I've recently had to do a serious 'sort out' and had to be ruthless in the process, meaning I had to dispose of many images passed on to me by JL over the years, not counted but certainly in excess of 450 prints. However, there were many of these images it was impossible for me to bring myself to 'trash' and I've chosen the following to share on the blog in the hope they might generate some interest.
In fairness to John Leedal I should point out that these photographs are not of professional quality, for starters he didn't use modern technology, had no computer to edit his work, and I've had to photograph them to gain copies for Birds2blog. By the way....neither of us are from the Victorian era you understand!!
JL and I spent many excellent birding hours staked out to see the Honey Buzzards (HB) in the Rusland Valley in Cumbria in the early 2000's, having a good number of sightings over these visits, on one day of good fortune I was able to achieve quite a good recording of a bird calling reminiscent of Golden Plover.
Although the photograph above is a bit fuzzy it clearly illustrates the kind of views these birds could give you even though it required many hours of emptiness in between. This bird shows its outstretched Cuckoo like head, and the tail - especially when folded in - takes on a 'paddle' like shape, and there are some underpart markings to be seen here too.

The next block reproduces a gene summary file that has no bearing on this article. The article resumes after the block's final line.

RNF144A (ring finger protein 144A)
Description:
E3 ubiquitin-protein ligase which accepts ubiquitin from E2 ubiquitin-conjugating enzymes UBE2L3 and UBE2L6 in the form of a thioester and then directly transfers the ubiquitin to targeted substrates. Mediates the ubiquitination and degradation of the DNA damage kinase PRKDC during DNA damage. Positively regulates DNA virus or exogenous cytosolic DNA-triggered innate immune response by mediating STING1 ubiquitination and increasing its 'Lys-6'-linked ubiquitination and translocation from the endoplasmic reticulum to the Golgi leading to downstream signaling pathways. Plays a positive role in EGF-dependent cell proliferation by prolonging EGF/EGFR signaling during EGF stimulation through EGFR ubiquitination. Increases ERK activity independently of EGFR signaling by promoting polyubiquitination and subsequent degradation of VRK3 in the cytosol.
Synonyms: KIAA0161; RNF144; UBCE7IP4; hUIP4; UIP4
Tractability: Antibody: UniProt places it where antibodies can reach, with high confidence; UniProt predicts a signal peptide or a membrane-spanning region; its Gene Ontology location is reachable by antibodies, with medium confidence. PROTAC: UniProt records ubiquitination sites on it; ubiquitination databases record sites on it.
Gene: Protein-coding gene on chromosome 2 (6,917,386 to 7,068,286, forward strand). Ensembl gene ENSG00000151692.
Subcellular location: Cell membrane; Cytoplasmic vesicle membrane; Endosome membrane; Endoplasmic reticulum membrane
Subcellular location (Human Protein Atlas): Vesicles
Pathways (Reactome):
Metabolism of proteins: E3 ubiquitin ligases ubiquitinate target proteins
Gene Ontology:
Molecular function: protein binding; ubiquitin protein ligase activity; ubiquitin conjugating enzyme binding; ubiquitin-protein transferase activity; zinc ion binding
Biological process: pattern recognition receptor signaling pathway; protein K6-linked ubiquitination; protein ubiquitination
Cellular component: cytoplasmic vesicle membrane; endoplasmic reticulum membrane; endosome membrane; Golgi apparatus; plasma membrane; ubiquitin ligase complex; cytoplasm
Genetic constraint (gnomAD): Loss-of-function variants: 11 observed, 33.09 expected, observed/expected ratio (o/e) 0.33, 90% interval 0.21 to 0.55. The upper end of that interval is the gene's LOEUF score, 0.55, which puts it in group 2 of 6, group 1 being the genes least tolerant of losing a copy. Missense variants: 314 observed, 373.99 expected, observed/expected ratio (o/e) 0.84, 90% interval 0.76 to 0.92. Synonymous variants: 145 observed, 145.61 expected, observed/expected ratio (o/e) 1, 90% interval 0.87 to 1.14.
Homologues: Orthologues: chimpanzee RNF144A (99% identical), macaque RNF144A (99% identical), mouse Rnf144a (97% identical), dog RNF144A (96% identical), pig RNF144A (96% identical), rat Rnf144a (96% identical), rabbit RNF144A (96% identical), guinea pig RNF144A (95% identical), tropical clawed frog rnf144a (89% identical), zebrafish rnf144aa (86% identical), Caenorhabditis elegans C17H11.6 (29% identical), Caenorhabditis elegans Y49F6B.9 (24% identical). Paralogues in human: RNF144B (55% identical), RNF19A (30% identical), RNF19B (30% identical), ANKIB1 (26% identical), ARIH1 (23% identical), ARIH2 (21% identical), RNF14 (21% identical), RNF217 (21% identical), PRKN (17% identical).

Bee-Eater. John Leedal.
It was in June 2002 whilst on one of our HB days in Rusland, that I received news of Bee Eaters which had been found just about a half mile away from where we were 'waiting' for the HB's to hopefully show....hows that for good fortune. We had excellent views of up to five birds if my memory serves me well, including one bird feeding an insect to another....amazing stuff. In typical style JL wrote on the back of this photograph he gave me....'A thing of beauty is a joy forever'....Keats
Common Rosefinch. John Leedal.
This Common Rosefinch was present for us at Giggleswick near Settle in North Yorkshire also in June 2002, obviously a good year for us. I recall this bird immediately giving itself away the instant I opened the car door on arrival at the location to hear it singing its head off....more amazing stuff.
Spotted Flycatcher. John Leedal.
And finally....Nothing unusual about this photograph of the young Spotted Flycatcher, other than for two exceptions, for starters it was found at Aldcliffe in the sheep pens by the old railway crossing - obviously bred there....hadn't it - and it was found at the end of August 2002 much later than I would have expected to see such a young Spotted Flycatcher.